(Host) Governor Jim Douglas says he’d have a hard time signing legislation that gives formal state recognition to the Abenaki Indian tribe. Douglas called on lawmakers to drop their effort to pass such a bill because the legislation could bolster the Abenakis’ application to win federal recognition — a situation the governor says could result in land claims and casino gambling in Vermont. Supporters of the legislation say they strongly disagree with Douglas’s assessment of the bill.
VPR’s Bob Kinzel reports.
(Kinzel) Douglas used his strongest language to date about a bill that would confer formal state recognition to the Abenaki.
Backers of the legislation say their proposal is needed to recognize the tribe’s cultural contributions to Vermont. And they argue that the bill will allow the Abenaki to apply for a variety of federal education and economic development grants.
However, the Attorney General’s office believes passage of the legislation will enhance the Abenakis’ application to win formal federal recognition. The governor thinks this argument is compelling and while he rarely threatens to veto a bill, he is sending a clear message about this one:
(Douglas) “I feel pretty strongly about it because this has potentially very serious consequences. I know that some of the proponents say it’s just about preserving culture and selling artifacts and that sort of thing but if you look at what’s happened in other states, whether federal recognition has been granted, it establishes a sovereign nation with relations directly with the federal government.”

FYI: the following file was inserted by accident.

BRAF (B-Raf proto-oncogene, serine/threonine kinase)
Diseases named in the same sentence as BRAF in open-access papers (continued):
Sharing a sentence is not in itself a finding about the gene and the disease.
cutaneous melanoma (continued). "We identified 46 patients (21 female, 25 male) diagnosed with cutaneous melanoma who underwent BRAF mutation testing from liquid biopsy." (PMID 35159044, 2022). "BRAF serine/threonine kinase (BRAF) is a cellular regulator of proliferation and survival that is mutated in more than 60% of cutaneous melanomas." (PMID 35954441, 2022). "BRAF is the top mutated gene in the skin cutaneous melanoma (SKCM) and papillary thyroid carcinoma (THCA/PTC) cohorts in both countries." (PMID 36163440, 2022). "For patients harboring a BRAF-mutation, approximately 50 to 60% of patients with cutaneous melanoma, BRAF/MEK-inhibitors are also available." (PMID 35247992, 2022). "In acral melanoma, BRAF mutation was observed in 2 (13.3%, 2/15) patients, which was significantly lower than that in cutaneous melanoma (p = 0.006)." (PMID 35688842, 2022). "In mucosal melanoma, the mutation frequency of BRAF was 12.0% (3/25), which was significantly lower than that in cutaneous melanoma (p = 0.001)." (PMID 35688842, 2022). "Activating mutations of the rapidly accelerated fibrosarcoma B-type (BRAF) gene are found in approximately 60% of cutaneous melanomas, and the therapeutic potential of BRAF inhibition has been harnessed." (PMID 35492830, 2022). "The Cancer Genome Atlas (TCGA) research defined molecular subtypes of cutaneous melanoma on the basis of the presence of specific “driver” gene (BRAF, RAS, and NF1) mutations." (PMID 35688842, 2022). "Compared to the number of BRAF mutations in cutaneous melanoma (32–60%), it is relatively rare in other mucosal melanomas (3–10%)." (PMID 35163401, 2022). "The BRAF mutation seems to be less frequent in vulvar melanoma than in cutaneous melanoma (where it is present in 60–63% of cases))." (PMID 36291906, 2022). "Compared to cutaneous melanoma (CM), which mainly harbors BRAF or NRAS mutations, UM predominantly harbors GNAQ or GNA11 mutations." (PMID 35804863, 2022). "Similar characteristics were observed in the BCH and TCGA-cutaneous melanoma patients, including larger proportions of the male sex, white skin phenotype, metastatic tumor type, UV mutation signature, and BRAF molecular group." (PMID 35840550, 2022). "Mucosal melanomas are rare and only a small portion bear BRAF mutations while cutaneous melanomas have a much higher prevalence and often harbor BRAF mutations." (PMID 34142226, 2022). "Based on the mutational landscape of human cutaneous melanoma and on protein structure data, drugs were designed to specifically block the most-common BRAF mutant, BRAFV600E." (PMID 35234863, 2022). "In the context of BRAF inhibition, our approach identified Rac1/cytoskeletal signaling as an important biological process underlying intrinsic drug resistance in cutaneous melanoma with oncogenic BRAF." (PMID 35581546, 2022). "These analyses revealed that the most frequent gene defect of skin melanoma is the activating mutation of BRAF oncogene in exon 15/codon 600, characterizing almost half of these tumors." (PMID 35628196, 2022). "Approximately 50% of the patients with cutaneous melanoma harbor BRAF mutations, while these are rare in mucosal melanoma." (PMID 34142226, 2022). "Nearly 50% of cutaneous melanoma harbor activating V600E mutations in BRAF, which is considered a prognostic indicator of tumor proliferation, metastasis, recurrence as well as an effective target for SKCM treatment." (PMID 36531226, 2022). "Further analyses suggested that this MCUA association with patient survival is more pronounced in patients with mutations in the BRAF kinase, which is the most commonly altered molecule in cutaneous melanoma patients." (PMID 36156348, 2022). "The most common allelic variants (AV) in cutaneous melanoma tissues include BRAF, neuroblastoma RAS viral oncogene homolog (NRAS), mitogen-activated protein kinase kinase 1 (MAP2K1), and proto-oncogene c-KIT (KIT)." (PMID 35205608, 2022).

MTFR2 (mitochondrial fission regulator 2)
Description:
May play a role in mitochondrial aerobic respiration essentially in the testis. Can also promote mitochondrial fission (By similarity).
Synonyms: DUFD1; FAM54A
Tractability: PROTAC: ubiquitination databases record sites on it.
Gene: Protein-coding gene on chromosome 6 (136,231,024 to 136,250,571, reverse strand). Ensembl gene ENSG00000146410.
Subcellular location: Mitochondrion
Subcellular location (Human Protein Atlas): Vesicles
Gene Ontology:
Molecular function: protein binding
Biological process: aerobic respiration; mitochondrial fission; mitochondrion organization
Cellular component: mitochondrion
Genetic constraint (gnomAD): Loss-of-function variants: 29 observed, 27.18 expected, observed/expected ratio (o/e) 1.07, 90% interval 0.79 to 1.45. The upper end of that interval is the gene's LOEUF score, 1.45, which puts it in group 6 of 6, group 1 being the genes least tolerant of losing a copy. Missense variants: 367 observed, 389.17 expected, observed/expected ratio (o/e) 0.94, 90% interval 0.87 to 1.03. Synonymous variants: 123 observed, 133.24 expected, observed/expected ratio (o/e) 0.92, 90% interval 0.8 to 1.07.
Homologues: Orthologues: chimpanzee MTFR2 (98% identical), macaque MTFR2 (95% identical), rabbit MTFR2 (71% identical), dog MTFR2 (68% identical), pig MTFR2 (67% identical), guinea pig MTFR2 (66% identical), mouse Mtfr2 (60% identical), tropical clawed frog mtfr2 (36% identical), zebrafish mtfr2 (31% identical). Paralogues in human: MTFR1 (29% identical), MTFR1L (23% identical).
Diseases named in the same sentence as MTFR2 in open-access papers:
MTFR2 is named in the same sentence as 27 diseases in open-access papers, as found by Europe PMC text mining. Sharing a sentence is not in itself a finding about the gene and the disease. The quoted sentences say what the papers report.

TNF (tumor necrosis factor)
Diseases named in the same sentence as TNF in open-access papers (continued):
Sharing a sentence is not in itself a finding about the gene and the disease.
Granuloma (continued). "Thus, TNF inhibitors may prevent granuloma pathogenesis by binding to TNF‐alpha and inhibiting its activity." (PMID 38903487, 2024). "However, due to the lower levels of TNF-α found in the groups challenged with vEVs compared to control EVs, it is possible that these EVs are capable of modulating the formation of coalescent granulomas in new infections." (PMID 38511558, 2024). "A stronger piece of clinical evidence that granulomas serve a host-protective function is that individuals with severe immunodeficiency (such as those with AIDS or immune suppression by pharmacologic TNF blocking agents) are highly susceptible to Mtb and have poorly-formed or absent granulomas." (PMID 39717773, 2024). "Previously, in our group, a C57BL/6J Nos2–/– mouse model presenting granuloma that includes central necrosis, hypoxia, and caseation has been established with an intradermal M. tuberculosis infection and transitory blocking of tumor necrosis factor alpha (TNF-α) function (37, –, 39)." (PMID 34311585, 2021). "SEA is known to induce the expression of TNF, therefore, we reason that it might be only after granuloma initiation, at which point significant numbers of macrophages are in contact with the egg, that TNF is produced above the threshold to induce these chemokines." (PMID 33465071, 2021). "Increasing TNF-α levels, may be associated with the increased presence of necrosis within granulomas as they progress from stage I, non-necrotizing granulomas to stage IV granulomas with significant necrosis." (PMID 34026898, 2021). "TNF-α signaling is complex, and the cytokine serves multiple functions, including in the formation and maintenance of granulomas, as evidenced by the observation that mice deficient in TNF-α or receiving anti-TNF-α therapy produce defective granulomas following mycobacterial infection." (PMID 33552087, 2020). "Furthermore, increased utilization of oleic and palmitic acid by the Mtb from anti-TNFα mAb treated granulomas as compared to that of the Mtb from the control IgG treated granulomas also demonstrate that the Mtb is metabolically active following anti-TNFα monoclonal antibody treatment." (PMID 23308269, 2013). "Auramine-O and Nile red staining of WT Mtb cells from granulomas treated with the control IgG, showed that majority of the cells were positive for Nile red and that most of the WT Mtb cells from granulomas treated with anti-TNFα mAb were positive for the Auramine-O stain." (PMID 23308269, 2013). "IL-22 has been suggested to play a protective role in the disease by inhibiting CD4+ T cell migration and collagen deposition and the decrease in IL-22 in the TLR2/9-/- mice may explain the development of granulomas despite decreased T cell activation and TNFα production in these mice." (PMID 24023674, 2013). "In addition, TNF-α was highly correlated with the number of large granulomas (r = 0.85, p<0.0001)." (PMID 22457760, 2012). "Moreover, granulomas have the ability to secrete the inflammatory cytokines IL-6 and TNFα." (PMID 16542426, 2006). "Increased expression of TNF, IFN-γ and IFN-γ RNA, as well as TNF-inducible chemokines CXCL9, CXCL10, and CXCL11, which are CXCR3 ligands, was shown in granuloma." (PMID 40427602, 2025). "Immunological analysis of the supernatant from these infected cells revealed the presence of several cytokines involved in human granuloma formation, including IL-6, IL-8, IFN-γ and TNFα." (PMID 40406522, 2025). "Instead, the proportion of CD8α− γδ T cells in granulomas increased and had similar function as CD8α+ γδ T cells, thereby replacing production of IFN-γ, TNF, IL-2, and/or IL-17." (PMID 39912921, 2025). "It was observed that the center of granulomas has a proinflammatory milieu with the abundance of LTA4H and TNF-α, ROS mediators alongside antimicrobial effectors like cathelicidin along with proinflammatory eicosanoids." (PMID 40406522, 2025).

(Kinzel) Douglas believes federal recognition could open the door to some issues that would be very negative for the state of Vermont:
(Douglas) “And the issue of casino gambling is a very real one. The concern about people losing their real property is very real, indeed. So I think we have to understand the potential serious consequences of federal recognition.”
(Kinzel) The legislation has been unanimously approved by the Senate Economic Development Committee. Essex-Orleans Senator Vince Illuzzi is the chairman of the panel. Illuzzi says it’s very appropriate for this issue to come before the Legislature and he thinks the governor is mistaken about some key facts:
(Illuzzi) “There’s nothing unusual about this bill. He thinks that it has negative consequences, we think it has only positive consequences. It’s the considered opinion of my committee, of the witnesses that we’ve heard testify that no, state recognition does not lead to federal recognition. Period.”
(Kinzel) The Senate Judiciary Committee is informally reviewing the bill and is expected to vote on the legislation next week.
For Vermont Public Radio, I’m Bob Kinzel in Montpelier.